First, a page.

You can buy all of them directly at the online bookshop at Ad Hoc Fiction. On each bookshop page there are also links for buying in paperback from Amazon world wide. And if you want a signed copy, some of our authors are selling them directly. Please DM them on Twitter to ask for a copy or email Jude at the above address for her to pass your details on.

And the last of the ten novellas in flash from the 2021 Award (the fifth yearly Bath Novella in Flash Award) will be published by Ad Hoc Fiction on 18th December. It’s the first prize winner, Season of Bright Sorrow by David Swann. Read more about it here. It is now open for preorder. We hope to launch David’s book in early January.

The 2022 Bath Novella in Flash Award closes on January 14th. Submissions welcome for novellas in flash in between 6000 and 18000 words. Michelle Elvy is judging again and results will be out in April 2022.

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October 2017 Judge’s Report
David Swann

As a boy, I loved a story about a football player whose team had just won the FA Cup at Wembley Stadium. Sitting in the dressing room after the match, the player complained he’d lost a contact lens out on the pitch. One of his team-mates is supposed to have said, ‘Well, this is our lucky day – why don’t we go back out and find it?’ According to the story, they did just that, and found the contact lens within moments!

I’ve never known whether the hunt for the lens ever happened, and I don’t care – because the story’s full of some weird ancient storytelling truth that I trust.

Now I often remember the tale when I’m entering writing competitions. The pitch at Wembley is vast, and success seems impossible.

Yet sometimes the luck is with us. Sometimes there’s a glint in the grass.
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Interview with David Swann
Flash Fiction Award Judge
July – October 2017

David Swann’s flash fiction collection Stronger Faster Shorter was published in 2015. In 2016 he won the Bridport Flash Fiction Competition, his eighth success in a Prize that he judged in 2013. His other publications include The Privilege of Rain (based on his experiences as a Writer in Residence in jail, and shortlisted for the Ted Hughes Award) and The Last Days of Johnny North, a collection of his prize winning short fiction. He is currently Senior Lecturer in the Department of English at the University of Chichester, where he teaches modules on fiction, poetry, and screenwriting. His ambition is to ride downhill in a bath.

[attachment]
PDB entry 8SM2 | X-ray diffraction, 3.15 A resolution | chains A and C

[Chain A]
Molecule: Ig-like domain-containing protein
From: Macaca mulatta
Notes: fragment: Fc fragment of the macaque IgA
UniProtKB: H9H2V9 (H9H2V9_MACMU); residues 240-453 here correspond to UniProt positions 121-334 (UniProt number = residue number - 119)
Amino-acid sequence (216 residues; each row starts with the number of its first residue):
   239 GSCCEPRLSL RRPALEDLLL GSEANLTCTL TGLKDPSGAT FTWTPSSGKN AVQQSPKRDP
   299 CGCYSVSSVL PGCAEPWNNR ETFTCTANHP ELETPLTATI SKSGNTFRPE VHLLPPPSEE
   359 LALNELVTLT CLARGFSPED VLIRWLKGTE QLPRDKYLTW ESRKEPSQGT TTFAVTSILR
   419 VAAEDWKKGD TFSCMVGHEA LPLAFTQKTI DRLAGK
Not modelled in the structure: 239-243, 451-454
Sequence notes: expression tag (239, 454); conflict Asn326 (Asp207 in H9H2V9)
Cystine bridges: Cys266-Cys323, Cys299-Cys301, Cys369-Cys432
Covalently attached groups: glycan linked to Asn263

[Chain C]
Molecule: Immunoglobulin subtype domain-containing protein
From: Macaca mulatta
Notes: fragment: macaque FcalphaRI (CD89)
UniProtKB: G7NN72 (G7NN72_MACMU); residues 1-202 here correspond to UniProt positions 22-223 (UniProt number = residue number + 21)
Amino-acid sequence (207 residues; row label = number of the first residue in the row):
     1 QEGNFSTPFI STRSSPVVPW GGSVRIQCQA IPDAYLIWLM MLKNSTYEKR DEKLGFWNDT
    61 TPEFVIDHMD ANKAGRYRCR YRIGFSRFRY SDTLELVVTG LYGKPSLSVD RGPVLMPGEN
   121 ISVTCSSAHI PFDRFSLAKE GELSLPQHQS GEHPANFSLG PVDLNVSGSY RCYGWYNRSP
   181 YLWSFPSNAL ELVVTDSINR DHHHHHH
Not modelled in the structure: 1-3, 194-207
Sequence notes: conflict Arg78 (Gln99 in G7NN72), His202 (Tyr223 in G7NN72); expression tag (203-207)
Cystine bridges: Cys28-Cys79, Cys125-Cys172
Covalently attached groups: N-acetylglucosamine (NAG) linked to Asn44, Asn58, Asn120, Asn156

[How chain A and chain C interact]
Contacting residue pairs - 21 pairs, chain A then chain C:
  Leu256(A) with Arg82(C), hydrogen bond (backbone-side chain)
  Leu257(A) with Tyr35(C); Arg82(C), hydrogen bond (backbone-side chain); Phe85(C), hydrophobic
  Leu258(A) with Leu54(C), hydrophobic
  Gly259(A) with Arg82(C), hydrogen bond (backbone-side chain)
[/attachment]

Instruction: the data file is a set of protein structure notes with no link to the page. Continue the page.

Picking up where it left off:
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Stronger Faster Shorter
Flash Fictions by David Swann
Review by Jeanette Sheppard

Stronger Faster ShorterThe twenty-five flash fictions in Stronger Faster Shorter Flash Fictions (Flash: The International Short-Short Story Press, 2015) form a chronological narrative spanning a boy’s childhood in the 1970’s to adulthood. Each flash provides a sense of the narrator inviting the reader to peer into the past and experience the emotional truth of ‘our world, up the M6’ (as termed in Butlins with Books). Sometimes the narrator looks back with a measured eye, at other times he is rummaging in the past rediscovering people and places that recall further memories and provoke reflection.

There is a nostalgic quality throughout as the narrator shines a flashlight on a multitude of emotionally resonant characters including: a singing alcoholic, a goat murderer, a spoon playing war veteran, CB radio hams, pigeon fanciers, a university student, war survivors, a burned man on a bus and an ex-lover’s friend.